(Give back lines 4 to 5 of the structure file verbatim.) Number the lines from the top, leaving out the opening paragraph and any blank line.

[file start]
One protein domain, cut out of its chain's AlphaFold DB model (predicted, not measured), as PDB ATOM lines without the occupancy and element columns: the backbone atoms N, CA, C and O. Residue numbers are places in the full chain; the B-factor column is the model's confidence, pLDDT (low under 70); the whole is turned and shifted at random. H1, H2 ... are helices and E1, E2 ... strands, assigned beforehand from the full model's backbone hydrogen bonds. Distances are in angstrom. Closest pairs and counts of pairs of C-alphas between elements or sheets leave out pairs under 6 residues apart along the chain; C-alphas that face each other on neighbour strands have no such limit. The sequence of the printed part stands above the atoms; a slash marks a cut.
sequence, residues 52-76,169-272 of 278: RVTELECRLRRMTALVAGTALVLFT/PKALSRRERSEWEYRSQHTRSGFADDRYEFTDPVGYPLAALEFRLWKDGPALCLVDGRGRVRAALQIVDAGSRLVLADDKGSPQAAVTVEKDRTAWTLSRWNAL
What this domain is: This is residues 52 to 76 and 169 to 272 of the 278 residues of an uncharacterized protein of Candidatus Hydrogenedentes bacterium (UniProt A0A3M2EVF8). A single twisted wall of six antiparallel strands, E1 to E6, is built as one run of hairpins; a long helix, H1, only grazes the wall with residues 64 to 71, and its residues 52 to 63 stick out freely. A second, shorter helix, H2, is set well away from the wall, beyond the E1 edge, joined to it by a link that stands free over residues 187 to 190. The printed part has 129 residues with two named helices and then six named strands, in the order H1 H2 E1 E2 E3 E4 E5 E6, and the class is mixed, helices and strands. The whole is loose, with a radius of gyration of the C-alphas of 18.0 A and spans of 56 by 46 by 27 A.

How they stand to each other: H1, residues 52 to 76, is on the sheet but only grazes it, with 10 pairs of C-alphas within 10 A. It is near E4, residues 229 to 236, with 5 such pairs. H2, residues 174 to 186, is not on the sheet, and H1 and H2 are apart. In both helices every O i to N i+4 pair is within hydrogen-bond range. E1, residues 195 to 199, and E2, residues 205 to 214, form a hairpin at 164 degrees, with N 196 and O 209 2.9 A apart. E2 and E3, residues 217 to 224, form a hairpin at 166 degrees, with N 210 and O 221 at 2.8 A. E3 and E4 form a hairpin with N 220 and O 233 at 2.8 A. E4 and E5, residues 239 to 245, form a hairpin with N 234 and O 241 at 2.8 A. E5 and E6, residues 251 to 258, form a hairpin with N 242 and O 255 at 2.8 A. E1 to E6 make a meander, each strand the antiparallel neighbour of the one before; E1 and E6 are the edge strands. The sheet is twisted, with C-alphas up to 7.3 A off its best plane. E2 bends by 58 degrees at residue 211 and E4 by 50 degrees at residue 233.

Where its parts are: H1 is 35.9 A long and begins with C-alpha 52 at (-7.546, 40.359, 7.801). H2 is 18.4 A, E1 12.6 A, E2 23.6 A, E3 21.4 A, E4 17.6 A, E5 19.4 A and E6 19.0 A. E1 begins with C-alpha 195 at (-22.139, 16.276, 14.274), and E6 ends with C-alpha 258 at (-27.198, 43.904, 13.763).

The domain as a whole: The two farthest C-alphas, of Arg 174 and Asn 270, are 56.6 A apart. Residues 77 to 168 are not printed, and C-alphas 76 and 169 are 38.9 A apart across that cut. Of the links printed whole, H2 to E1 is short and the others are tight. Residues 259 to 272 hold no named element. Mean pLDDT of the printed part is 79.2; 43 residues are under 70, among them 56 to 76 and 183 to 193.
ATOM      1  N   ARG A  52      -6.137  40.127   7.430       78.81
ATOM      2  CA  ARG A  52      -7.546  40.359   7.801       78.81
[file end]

Where its parts are: H1 is 35.9 A long and begins with C-alpha 52 at (-7.546, 40.359, 7.801). H2 is 18.4 A, E1 12.6 A, E2 23.6 A, E3 21.4 A, E4 17.6 A, E5 19.4 A and E6 19.0 A. E1 begins with C-alpha 195 at (-22.139, 16.276, 14.274), and E6 ends with C-alpha 258 at (-27.198, 43.904, 13.763).

The domain as a whole: The two farthest C-alphas, of Arg 174 and Asn 270, are 56.6 A apart. Residues 77 to 168 are not printed, and C-alphas 76 and 169 are 38.9 A apart across that cut. Of the links printed whole, H2 to E1 is short and the others are tight. Residues 259 to 272 hold no named element. Mean pLDDT of the printed part is 79.2; 43 residues are under 70, among them 56 to 76 and 183 to 193.